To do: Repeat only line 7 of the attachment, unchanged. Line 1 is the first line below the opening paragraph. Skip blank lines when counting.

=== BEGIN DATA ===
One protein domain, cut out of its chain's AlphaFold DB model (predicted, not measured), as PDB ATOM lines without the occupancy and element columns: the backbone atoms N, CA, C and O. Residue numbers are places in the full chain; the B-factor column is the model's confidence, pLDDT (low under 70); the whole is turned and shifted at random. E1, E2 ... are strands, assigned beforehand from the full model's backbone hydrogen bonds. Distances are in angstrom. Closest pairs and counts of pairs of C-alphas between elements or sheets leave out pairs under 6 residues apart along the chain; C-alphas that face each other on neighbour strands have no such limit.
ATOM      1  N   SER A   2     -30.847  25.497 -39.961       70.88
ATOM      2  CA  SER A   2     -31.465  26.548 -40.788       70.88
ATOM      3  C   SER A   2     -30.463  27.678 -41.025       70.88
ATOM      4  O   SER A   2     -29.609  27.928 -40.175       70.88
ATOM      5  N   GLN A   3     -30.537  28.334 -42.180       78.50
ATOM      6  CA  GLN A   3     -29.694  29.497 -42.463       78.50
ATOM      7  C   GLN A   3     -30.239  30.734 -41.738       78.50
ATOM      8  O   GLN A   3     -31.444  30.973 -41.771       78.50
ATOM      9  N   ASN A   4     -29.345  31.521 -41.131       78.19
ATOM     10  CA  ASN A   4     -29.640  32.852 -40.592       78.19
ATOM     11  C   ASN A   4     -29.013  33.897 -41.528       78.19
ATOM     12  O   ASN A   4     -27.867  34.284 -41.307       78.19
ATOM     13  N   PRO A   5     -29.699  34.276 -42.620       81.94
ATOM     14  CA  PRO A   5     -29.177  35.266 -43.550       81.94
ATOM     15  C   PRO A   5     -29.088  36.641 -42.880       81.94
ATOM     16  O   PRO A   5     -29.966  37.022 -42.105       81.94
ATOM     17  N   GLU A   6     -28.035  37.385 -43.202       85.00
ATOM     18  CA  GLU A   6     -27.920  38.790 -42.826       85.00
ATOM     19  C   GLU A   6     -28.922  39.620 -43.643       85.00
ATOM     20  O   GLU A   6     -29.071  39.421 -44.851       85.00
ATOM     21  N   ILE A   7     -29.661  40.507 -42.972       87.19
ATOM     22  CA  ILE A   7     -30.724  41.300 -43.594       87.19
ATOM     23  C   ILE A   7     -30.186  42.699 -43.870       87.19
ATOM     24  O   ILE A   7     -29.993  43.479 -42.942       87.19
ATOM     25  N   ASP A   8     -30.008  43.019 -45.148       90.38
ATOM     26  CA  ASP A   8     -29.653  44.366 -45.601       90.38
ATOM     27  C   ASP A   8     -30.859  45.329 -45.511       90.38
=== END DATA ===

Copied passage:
ATOM      7  C   GLN A   3     -30.239  30.734 -41.738       78.50